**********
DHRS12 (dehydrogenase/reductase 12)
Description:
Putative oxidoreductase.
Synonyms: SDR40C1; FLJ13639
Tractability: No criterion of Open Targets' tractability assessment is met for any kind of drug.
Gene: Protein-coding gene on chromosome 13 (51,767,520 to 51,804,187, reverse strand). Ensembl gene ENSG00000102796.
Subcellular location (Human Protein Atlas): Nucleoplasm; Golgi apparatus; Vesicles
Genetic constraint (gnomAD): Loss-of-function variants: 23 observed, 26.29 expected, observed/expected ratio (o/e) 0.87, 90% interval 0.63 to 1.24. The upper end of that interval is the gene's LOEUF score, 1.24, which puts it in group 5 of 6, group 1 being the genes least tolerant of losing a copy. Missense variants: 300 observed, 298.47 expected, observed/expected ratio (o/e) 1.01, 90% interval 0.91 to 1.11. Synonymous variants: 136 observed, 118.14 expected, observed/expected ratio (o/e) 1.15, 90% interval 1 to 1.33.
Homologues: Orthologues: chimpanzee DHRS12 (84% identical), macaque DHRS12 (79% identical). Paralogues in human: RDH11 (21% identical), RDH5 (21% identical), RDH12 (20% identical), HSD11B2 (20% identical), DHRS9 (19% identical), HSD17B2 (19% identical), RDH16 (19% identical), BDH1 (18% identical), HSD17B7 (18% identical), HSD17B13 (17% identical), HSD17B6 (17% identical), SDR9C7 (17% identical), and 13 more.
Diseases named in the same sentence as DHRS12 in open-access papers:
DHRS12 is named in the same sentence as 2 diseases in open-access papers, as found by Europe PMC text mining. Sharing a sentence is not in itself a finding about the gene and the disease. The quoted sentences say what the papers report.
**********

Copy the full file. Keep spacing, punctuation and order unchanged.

DHRS12 (dehydrogenase/reductase 12)
Description:
Putative oxidoreductase.
Synonyms: SDR40C1; FLJ13639
Tractability: No criterion of Open Targets' tractability assessment is met for any kind of drug.
Gene: Protein-coding gene on chromosome 13 (51,767,520 to 51,804,187, reverse strand). Ensembl gene ENSG00000102796.
Subcellular location (Human Protein Atlas): Nucleoplasm; Golgi apparatus; Vesicles
Genetic constraint (gnomAD): Loss-of-function variants: 23 observed, 26.29 expected, observed/expected ratio (o/e) 0.87, 90% interval 0.63 to 1.24. The upper end of that interval is the gene's LOEUF score, 1.24, which puts it in group 5 of 6, group 1 being the genes least tolerant of losing a copy. Missense variants: 300 observed, 298.47 expected, observed/expected ratio (o/e) 1.01, 90% interval 0.91 to 1.11. Synonymous variants: 136 observed, 118.14 expected, observed/expected ratio (o/e) 1.15, 90% interval 1 to 1.33.
Homologues: Orthologues: chimpanzee DHRS12 (84% identical), macaque DHRS12 (79% identical). Paralogues in human: RDH11 (21% identical), RDH5 (21% identical), RDH12 (20% identical), HSD11B2 (20% identical), DHRS9 (19% identical), HSD17B2 (19% identical), RDH16 (19% identical), BDH1 (18% identical), HSD17B7 (18% identical), HSD17B13 (17% identical), HSD17B6 (17% identical), SDR9C7 (17% identical), and 13 more.
Diseases named in the same sentence as DHRS12 in open-access papers:
DHRS12 is named in the same sentence as 2 diseases in open-access papers, as found by Europe PMC text mining. Sharing a sentence is not in itself a finding about the gene and the disease. The quoted sentences say what the papers report.